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It is tempting to imagine the use of the patient's own mobile computing platform for collection of patient-reported outcomes (PROs).
It is tempting to imagine the use of the patient's own mobile computing platform for collection of patient-reported outcomes (PROs). This would solve some of the problems faced when using the electronic PRO (ePRO) devices employed today:
This article evaluates the practicality of such an approach, and the issues that need to be addressed if it is to succeed.
The goal of a PRO system is to collect data directly from subjects; data used to measure the benefit of treatment or the risk in medical clinical trials.1 Initially, this was done using a pen and paper, and patient responses were collected in the form of surveys conducted once (or a few times) during a trial and/or in the form of a patient diary, containing responses collected regularly throughout the trial.
The move toward ePRO solutions, which started in the 1990s, was fueled by a number of considerations, primarily:
Interestingly enough, cost has not been one of the primary movers. Although most companies adopting ePRO have had hopes that improved compliance, data quality, and reduced trial times in themselves would lead to cost savings, these are cost savings that are difficult to quantify. Indeed, often the move to ePRO involved higher up-front costs, with eventual savings being realized later in the trial process.
ePRO solutions diverged early along two paths. The simplest and most cost-effective tools have been the interactive voice response systems (IVRS), but these have had restrictions in their functionality, the user interface, and the type of data that can be collected.
In order to support the collection of more complicated data, a number of vendors developed solutions that could support entry of textual and graphical data.2 These solutions were based on proprietary software running on commercially available electronic platforms, or "device-based applications." Initially, these solutions were based on commercially available personal digital assistants (PDA) platforms. The earliest were based on the Apple Newton PDA, followed in the late 1990s by systems using the Palm Pilot. These all used offline synchronization techniques, making it necessary to store data temporarily on the device itself, initially until the next time the patient visited the clinic. Later on, solutions were developed that allowed subjects to synchronize remotely (e.g., from home). GSM-enabled PDA devices were introduced in the early 2000s, allowing continuous synchronization (as long as the subject was within reach of a GSM network).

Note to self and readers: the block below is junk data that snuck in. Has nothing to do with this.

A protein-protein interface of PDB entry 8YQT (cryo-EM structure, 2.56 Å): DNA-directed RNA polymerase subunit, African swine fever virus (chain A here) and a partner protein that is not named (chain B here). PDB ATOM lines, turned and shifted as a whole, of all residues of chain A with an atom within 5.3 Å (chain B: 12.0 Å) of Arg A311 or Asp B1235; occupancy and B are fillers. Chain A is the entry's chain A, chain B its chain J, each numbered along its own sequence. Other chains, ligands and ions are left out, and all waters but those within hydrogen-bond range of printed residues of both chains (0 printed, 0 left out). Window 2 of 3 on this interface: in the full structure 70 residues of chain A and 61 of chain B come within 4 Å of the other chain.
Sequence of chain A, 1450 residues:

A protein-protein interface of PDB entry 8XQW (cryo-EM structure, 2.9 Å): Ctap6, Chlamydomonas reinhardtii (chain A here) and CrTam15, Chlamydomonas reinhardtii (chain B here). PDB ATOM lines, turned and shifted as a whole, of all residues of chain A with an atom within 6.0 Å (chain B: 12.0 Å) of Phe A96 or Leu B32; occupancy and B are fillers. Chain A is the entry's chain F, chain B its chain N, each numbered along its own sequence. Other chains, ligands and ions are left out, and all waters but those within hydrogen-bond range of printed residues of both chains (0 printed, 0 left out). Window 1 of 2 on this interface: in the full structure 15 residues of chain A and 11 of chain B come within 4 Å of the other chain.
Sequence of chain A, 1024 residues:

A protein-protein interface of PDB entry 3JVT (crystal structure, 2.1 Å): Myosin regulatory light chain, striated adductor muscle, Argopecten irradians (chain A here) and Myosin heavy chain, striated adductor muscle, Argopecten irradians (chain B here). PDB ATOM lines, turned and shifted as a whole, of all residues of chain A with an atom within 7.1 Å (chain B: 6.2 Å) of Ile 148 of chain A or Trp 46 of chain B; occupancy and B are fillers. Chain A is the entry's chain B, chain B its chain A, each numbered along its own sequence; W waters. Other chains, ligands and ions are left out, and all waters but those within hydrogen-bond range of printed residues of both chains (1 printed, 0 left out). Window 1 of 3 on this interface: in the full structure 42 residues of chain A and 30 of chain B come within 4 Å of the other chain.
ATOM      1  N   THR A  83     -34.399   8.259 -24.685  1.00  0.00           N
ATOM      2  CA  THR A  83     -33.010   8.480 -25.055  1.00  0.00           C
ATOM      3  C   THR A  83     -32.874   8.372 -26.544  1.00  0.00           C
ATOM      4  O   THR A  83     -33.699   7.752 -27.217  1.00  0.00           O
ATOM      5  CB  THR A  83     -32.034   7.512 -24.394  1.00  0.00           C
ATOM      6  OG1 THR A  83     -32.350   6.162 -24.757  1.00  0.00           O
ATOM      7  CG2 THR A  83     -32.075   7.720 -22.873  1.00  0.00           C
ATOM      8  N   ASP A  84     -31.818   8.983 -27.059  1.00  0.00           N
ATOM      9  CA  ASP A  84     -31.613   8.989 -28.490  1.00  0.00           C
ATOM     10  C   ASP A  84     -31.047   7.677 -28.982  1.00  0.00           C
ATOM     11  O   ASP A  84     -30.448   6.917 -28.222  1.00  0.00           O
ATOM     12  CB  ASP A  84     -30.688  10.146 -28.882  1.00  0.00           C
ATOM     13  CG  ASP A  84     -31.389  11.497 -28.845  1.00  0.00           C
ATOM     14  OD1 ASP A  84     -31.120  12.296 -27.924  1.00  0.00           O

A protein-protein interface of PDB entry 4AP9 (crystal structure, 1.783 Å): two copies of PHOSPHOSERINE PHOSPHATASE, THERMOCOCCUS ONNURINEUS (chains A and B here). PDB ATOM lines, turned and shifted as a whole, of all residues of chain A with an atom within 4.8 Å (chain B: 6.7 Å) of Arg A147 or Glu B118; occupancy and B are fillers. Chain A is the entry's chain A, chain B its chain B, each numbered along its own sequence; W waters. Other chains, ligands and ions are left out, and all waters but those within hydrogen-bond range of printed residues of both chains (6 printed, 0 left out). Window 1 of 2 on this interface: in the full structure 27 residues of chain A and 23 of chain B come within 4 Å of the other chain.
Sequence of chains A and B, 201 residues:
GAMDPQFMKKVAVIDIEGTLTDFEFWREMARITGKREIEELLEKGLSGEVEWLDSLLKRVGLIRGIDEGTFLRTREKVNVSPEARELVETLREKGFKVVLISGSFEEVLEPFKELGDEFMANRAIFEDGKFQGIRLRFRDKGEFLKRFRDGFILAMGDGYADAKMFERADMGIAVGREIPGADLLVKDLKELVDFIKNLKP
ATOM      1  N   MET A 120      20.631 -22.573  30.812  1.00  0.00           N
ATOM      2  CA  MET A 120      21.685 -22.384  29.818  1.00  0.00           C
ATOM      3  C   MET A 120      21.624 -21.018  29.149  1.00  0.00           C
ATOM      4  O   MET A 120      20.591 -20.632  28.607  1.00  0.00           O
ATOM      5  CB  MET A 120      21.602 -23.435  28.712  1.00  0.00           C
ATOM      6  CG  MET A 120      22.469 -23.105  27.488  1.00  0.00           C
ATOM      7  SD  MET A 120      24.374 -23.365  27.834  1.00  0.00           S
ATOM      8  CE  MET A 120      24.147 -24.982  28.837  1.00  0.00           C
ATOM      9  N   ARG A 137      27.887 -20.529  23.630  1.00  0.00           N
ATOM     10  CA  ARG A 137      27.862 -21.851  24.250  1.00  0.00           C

The one thing in common for device-based applications is that they used proprietary software installed on a commercial platform. This necessitated supplying subjects with the devices to be used for the study in question, training them in the use of the devices, and collecting the devices from the subjects as they complete or withdraw from the trial.
Because device-based applications store the application itself and in many cases act as a temporary store for the data then there are special requirements that need to be addressed by these solutions.1,3 The software must prevent end users from:
The device-based applications often use hardware specific capabilities in order to fulfill the above requirements, which results in new aspects that need to be considered:
A PRO instrument is the collection of questions and scales used to elicit information from the subject. It is not dependent on technology as such-a PRO instrument can be implemented on paper, using an ePRO solution or both. However, there is a regulatory requirement that the PRO instrument be shown to measure the correct information to support later uses of the PRO data, for example, in labeling claims. Typically this is shown by validating the PRO instrument.1,3,4
One concern has been that a PRO instrument that has been validated in one implementation (usually on paper) may not produce the same results if it is transferred to a new medium (such as ePRO). The concern has been that differences in layout, the presentation of the question, the number of questions presented at the same time, and the size of scales and other similar aspects could influence patient responses. One large study (looking at 46 trials and 278 scales) was carried out to investigate these concerns.5 The conclusions reached were that the responses collected from the subjects were comparable even when using different media (paper, ePRO). Other similar studies6,7 have shown that minor changes caused by changing from one media or device to another did not adversely affect the results, but larger variations in the presentation, such as rewording or reordering the instrument, could result in the results not being comparable.